Billy Joe Saunders beat Chris Eubank Jr on a split decision at London's Excel arena to retain his British, European and Commonwealth titles.
Saunders, 25, demonstrated his superior boxing skills to build a healthy lead against his less experienced opponent. But Eubank Jr, also 25, came on strong in the second half of the fight and had the champion in trouble at times.
Two judges scored the fight for Saunders - 115-114 and 115-113 - and the third 116-113 for Eubank Jr.
Former Olympian Saunders, who is now undefeated in 21 pro fights, is next expected to challenge for the WBO title, which will be contested by Ireland's Andy Lee and Russia's Matt Korobov on 13 December. Eubank Jr, who drops to 18 wins and one defeat, must bide his time before possibly earning a lucrative rematch a couple of years down the line.
Saunders said: "He had a good work-rate but it was a bit too slow in the early rounds. I'm ready for a world title. And when I get the world title, I'll give him the first shot."
Eubank Jr felt he had won the fight but acknowledged Saunders showed he had "a good engine".
He said: "It was a close fight. He did what I thought he would do. He boxed to plan in the early rounds but then I thought I overtook him. But I'll be back."
Chris Eubank Sr leads his son out of the ring after the fight.
The Brighton fighter, whose father was a two-weight world champion in the 1990s, had never been in a competitive fight before, winning 13 times inside the distance.
But Eubank Sr likened to his son to the great Sugar Ray Leonard during the build-up, while he was also said to have impressed in sparring against Nottingham's super-middleweight world champion Carl Froch.
Meanwhile, some suspected Saunders had taken the challenger lightly, although that looked far from being the case in the opening round, during which the champion landed with right jabs at will.
Saunders, from Hatfield, also had the better of the second round, making the challenger, who was struggling to come to terms with the champion's southpaw stance, look ungainly at times. Saunders probably nicked the third as well, despite Eubank Jr managing to land with a clunking left hook just before the bell, and the champion continued to outwork the challenger in the fourth.
Eubank Jr started the fifth round talking to Saunders but soon abandoned that tactic when his opponent, undeterred, continued to plough forward.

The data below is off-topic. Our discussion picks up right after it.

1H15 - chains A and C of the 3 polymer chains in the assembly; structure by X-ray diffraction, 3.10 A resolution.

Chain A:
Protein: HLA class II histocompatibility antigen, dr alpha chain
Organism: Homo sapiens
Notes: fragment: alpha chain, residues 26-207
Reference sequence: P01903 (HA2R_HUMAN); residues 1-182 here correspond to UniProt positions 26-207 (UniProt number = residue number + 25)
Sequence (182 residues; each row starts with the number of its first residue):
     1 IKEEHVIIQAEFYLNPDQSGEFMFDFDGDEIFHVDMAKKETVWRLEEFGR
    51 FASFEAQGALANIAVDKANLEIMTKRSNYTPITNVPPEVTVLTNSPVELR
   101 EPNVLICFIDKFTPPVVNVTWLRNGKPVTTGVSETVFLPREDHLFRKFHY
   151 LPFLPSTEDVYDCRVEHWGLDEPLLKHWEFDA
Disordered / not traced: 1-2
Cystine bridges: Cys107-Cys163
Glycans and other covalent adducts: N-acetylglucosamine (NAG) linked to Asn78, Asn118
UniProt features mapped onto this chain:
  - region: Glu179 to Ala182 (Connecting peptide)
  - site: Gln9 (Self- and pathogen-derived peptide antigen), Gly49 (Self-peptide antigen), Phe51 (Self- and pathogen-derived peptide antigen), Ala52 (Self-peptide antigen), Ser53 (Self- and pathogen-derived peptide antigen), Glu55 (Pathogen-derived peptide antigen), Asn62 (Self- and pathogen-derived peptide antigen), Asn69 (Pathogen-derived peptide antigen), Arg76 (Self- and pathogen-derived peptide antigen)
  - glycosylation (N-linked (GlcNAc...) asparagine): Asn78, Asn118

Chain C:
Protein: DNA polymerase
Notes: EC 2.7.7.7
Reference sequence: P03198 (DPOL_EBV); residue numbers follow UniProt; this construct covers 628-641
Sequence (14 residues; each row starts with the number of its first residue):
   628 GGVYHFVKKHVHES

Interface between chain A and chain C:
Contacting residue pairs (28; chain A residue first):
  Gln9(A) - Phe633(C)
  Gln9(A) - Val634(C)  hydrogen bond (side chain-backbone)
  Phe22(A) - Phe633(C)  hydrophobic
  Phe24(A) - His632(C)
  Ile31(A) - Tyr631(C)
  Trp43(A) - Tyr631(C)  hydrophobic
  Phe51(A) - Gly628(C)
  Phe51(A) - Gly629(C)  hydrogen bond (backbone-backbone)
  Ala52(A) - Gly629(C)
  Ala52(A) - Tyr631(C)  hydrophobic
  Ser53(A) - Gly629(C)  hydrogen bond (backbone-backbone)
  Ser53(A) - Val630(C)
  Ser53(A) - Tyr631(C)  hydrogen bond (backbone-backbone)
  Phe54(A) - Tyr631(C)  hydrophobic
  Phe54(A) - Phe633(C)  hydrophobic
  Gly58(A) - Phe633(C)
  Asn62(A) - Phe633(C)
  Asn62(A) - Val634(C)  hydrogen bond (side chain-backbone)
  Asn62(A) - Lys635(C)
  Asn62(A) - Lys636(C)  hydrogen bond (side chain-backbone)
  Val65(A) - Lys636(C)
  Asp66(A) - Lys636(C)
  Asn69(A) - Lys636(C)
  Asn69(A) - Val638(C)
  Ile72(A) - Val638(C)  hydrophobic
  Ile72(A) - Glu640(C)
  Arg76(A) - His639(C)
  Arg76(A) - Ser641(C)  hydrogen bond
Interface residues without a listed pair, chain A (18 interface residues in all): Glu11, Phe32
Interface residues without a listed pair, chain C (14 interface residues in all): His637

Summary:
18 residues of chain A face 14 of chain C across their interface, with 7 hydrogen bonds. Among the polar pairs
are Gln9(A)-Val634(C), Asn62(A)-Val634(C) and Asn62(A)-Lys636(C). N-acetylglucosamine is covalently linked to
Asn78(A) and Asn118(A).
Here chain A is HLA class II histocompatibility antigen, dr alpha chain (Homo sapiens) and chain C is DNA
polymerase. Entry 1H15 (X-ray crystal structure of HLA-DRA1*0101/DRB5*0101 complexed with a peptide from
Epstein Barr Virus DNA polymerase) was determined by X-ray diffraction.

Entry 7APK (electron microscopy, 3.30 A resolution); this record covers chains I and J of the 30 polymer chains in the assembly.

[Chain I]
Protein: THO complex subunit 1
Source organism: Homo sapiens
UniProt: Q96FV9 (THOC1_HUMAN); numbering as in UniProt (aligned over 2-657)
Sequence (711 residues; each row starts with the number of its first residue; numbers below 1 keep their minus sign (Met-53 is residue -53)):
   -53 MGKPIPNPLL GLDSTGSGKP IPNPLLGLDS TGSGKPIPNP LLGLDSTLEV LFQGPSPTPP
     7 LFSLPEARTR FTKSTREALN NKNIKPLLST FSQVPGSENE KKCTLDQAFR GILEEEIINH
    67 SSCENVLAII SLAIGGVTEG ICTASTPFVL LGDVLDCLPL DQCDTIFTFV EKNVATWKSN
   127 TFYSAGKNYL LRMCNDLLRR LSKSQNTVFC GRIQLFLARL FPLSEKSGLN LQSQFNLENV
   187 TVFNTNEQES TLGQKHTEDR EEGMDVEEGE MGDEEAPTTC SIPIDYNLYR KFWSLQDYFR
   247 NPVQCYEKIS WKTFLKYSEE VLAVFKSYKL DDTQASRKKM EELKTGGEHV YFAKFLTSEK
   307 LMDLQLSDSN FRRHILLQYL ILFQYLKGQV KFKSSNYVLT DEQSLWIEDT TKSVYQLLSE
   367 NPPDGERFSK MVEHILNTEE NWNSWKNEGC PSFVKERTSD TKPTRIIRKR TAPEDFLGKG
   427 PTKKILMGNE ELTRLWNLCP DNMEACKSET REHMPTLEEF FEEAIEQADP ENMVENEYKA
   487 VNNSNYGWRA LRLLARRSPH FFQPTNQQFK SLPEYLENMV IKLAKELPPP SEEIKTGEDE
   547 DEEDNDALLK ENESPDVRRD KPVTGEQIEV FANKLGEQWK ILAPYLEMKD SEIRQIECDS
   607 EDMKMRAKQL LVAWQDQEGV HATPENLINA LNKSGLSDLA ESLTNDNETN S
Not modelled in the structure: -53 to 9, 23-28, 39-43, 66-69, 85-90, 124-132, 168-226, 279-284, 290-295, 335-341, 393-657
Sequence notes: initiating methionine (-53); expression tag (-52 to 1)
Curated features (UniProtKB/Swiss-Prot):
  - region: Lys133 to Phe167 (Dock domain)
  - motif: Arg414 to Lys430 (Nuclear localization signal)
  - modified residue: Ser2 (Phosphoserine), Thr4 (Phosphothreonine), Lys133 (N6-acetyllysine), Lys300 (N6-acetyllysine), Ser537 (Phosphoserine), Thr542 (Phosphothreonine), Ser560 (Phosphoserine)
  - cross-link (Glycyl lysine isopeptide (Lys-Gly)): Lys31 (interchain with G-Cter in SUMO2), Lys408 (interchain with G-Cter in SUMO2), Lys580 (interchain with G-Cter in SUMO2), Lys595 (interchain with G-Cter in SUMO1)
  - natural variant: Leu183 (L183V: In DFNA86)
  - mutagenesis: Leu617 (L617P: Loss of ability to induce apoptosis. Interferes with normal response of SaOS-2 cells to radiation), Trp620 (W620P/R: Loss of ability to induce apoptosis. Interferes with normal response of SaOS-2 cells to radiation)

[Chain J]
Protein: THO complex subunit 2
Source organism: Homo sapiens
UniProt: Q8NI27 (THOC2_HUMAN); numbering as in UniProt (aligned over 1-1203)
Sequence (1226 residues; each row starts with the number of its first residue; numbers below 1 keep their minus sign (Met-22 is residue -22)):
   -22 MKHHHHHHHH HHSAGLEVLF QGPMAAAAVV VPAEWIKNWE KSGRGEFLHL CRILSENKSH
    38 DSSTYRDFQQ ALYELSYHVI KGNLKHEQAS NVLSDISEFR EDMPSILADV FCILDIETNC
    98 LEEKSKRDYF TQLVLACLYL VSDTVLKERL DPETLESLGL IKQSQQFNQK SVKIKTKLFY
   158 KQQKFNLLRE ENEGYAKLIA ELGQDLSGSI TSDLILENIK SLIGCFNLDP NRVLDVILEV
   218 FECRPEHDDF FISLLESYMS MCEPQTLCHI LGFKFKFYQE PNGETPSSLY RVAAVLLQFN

Eubank Jr managed to draw Saunders into some rugged exchanges in the sixth, but the champion probably won that round as well.
However, the tide began to turn in the seventh, with Eubank Jr showing more urgency, landing with a couple of hurtful right uppercuts and reddening Saunders around the nose and eyes. And Saunders showed definite signs of tiring in a sometimes desperate eighth, in which the challenger landed with one mind-scrambling right cross in particular.
Billy Joe Saunders bests bitter rival Chris Eubank Jr in British barnstormerEubank Jr, who had never gone further than eight rounds before, started the ninth like a train, pounding Saunders on the ropes and standing the champion up with a tremendous left hook towards the end of the round.
Saunders still appeared to hold a comfortable lead heading into the 10th but by the end of the round he looked just about ready to drop, having been assailed by a fusillade of left jabs and hooks. Eubank Jr, sensing his rival was wilting, continued to come bullocking forward in the penultimate round but Saunders continued to stand up to his best shots.
The 12th and final round was furious and sometimes brutal but when the final bell sounded most observers were of the opinion Eubank Jr had done too little too late.
Frankie Gavin, England's only ever amateur world champion, retained his British welterweight title and secured the Commonwealth belt with a contentious points victory over Londoner Bradley Skeete. Skeete, who was unbeaten in 18 pro contests before the fight, appeared to land the cleaner punches throughout but the judges scored it 116-112, 116-113, 116-113, all in Gavin's favour. Birmingham's Gavin, 29, now has 21 wins from 22 pro fights and remains on course for a world title shot.
Meanwhile, Norfolk's Liam Walsh added the British super-featherweight title to the Commonwealth belt he already owned with a unanimous decision over Yorkshire's Gary Sykes.